(planned PCI immediately after admin- istration of therapy to improve coro- nary patency) may be considered in subgroups of patients with a large MI or hemodynamic or electrical instabili- ty who are at low risk of bleeding. Rescue PCI is suitable for patients who have received fibrinolytic therapy and who have cardiogenic shock, he- modynamically compromising ventric- ular arrhythmia, or severe congestive heart failure and/or pulmonary edema. Patients undergoing reperfusion with fibrinolytics should receive anti- coagulant therapy for at least 48 hours and preferably for the duration of the initial hospital stay up to 8 days. If an- ticoagulant therapy is given for more than 48 hours, regimens other than unfractionated heparin should be used. Clopidogrel should be added to as- pirin in patients with STEMI whether or not they receive reperfusion thera- py, and the clopidogrel should be con- tinued for at least 14 days. Emergency medical systems should use prehospital 12-lead ECG.

Sources: J. Am. Coll. Cardiol. 2008;51:210- 47 and Dr. Bates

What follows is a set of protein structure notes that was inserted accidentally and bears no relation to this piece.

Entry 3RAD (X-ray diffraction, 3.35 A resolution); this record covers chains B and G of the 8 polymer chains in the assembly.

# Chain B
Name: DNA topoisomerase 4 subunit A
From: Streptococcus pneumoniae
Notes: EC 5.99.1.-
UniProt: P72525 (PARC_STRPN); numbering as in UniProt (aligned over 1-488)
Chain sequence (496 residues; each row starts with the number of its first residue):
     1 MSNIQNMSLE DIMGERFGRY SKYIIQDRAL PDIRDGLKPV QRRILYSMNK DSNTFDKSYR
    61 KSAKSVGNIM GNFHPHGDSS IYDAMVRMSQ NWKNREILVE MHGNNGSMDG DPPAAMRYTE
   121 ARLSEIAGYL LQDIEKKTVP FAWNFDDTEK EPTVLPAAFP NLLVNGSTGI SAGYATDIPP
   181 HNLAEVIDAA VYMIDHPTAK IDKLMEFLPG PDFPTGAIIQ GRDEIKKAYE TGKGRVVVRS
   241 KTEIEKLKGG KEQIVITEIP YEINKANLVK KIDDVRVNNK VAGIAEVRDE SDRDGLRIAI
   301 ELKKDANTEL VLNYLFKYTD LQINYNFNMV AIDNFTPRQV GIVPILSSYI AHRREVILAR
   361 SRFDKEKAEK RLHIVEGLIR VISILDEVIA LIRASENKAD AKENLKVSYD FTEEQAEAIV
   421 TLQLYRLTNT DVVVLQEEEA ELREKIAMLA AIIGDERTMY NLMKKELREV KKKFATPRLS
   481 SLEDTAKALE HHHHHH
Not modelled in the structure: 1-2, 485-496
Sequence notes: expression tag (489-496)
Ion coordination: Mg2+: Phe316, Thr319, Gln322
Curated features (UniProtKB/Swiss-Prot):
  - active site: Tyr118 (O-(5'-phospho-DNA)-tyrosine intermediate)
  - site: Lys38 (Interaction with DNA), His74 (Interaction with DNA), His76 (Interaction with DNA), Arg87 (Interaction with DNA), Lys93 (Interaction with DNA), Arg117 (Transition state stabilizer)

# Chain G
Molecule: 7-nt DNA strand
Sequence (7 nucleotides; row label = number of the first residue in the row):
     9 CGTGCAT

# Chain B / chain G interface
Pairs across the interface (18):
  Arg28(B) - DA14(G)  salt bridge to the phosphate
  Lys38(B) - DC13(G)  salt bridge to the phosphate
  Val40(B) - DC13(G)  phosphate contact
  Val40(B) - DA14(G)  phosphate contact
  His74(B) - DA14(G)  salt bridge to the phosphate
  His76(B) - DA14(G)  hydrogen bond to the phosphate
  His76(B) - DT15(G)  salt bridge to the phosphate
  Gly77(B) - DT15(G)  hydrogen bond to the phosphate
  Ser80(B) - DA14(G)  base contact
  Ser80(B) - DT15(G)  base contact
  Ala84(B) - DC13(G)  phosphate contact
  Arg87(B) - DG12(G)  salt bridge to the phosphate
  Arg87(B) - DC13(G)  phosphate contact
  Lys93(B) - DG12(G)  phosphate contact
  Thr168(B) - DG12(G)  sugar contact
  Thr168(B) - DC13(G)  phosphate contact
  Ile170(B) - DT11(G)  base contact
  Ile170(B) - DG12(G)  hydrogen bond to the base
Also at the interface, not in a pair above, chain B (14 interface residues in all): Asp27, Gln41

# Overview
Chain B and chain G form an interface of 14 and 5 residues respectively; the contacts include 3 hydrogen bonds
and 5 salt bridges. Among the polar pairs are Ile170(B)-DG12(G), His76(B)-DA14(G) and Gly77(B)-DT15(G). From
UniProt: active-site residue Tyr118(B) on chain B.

February 2008

shock, or who are at risk for heart failure

or shock,” said Dr. Antman of Harvard

Medical School, Boston. “There is infor- mation about facilitated PCI indicating that a strategy of a full-dose fibrinolytic followed by immediate routine PCI is not

recommended anymore.” On the other hand, “It’s not unreason- able to use a strategy of preparatory phar- macological regimen other than a full- dose fibrinolytic and routine immediate PCI in certain situations where the patient is at risk, PCI cannot be performed with- in 90 minutes, and bleeding risk is low.” Dr. Antman said that he has not heard any significant criticisms of the new STE-

MI guidelines, and that most will not be

difficult to implement. “Physicians un- derstand the importance of responding to evidence,” he said. “These are strategies that are a matter of just organizing sys- tems of care for patients with STEMI. We would hope that physicians would meet as